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Wednesday, 01 August 2007 10:40

Buck Summit

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In an age where there is a fierce competition between the knife and the multitool, many companies are producing hybrids. Tools that are more knife than tool, still offer functionality that we would otherwise not have with a traditional knife. Before this hybrid was becoming the new thing to do, Buck and Peter Whittaker produced a knife that was both a useful camp knife as well as having a few “extras”. Like with most of Whittaker’s designs, you can see his flair for the non-traditional mixed with what Buck knows will work for a real world design. The end result is something that is very useful, both in the woods and in the concrete jungle.

Buck Summit

The Summit is first and foremost a knife, so a big part was played on the shape of the blade as well as the ergonomics of the handle. The knife with the blade extended has kind of a “U” shape to it, not only giving the user a better grip but also allowing the user to have more control over the blade. Fully ambidextrous and with a point so fine you could pick splinters out of your fingers with no problem at all. This knife is really slick to open, I do wish the blade was a little longer though, due to it’s size I feel slightly uncomfortable flicking this one open. The lock however does lock very securely and there is little room for it to fail.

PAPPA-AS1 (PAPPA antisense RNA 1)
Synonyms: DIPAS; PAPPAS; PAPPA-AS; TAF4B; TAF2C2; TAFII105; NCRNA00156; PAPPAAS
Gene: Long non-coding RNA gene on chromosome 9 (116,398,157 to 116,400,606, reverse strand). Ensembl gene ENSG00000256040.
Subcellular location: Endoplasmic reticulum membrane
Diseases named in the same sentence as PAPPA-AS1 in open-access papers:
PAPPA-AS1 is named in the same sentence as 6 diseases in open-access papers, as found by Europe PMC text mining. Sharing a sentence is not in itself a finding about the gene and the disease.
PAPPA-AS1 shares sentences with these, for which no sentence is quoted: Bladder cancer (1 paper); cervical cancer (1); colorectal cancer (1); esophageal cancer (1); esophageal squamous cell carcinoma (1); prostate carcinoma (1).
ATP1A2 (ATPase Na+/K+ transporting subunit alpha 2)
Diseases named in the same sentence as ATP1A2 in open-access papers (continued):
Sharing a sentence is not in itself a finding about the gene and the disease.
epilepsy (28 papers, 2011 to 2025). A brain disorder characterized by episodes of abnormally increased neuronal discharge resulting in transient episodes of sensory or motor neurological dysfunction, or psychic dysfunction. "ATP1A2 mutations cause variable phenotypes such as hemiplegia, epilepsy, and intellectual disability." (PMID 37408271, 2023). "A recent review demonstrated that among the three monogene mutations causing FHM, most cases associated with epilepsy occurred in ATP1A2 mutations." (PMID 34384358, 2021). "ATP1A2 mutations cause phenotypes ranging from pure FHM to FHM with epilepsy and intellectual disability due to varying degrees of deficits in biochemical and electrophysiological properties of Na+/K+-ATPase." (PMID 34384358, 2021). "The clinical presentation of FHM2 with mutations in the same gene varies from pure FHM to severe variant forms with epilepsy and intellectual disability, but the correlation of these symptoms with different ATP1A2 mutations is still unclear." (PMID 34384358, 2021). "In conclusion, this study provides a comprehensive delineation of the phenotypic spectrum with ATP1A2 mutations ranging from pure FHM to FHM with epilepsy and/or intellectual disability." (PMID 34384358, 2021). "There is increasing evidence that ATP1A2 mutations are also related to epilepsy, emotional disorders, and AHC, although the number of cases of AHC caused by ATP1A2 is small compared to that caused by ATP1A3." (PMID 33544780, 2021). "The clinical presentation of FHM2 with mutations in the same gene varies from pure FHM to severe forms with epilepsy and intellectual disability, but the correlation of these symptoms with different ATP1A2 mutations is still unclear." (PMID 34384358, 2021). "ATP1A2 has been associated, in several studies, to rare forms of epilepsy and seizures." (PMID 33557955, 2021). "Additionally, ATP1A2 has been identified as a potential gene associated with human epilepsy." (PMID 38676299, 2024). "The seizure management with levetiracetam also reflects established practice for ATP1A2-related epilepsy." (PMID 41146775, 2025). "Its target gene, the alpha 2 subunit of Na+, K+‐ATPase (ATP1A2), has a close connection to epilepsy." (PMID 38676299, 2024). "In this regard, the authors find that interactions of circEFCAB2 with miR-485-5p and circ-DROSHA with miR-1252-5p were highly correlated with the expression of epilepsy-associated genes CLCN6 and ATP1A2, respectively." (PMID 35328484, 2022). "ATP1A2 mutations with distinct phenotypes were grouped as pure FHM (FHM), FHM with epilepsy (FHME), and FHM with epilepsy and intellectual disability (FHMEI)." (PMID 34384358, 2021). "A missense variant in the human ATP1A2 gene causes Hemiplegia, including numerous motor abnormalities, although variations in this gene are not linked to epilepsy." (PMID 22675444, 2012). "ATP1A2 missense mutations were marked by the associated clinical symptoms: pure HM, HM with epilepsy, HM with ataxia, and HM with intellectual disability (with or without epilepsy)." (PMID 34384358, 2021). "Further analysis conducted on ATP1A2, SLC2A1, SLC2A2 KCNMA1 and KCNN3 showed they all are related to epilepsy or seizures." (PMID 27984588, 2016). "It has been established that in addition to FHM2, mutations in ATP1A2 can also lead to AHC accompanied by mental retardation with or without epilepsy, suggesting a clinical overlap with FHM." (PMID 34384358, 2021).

Buck Summit

Buck Summit

What sets this knife apart from the rest of the pack is that not only does it have multiple functions, but it had them way before Leatherman came out with their multipurpose knives. On the end of the handle where the heel of your hand rests, are two tools that are opened via a thumb stud. On one side you have Buck’s traditional can opener and on the other side is a screwdriver that works on both flat and Phillip head screws. Both tools do their job wonderfully, and the one had opening of them just ads the icing on the cake. The only tool I don’t have a use for (nor would someone in the woods needs) is a corkscrew. Now there is a fine group of individuals over as SOSAK that would definitively tell me, that there are more muses for a corkscrew than just opening a bottle of wine. That may be true, but I would have opted for something more important, a pocket clip. I know that it’s Whittaker’s thing to design all of his tools with a lanyard area, but lots of us folks would love to have one of his designs with a clip. It would not only enhance it’s usefulness but make it quicker to access. When you have something tried to your pack or gear via a lanyard, it can be just darn inconvenient.

Buck Summit

Buck Summit

Overall the Buck Summit is a great knife with form, function and design all at the heart. I really am a fan of Whittaker and Buck’s collaborations, but there is always room for improvement, or maybe even some consumer feedback. If you’re a fan of what Whittaker designs for the outdoors, check out the Summit.

Pros:

  • Sharp blade
  • Screwdriver & can opener have thumb studs
  • Very ergonomic

     

Cons:

  • Lanyard and no pocket clip

Stats: Weight: 6.1 oz. (172.9 g.)
Handle Material: Steel frame with thermoplastic sides
Carry System: Heavy-duty nylon
Blade Steel: 420HC
Length Closed: 4 1/4" (10.8 cm.)
Blade Length: 3" (7.6 cm.)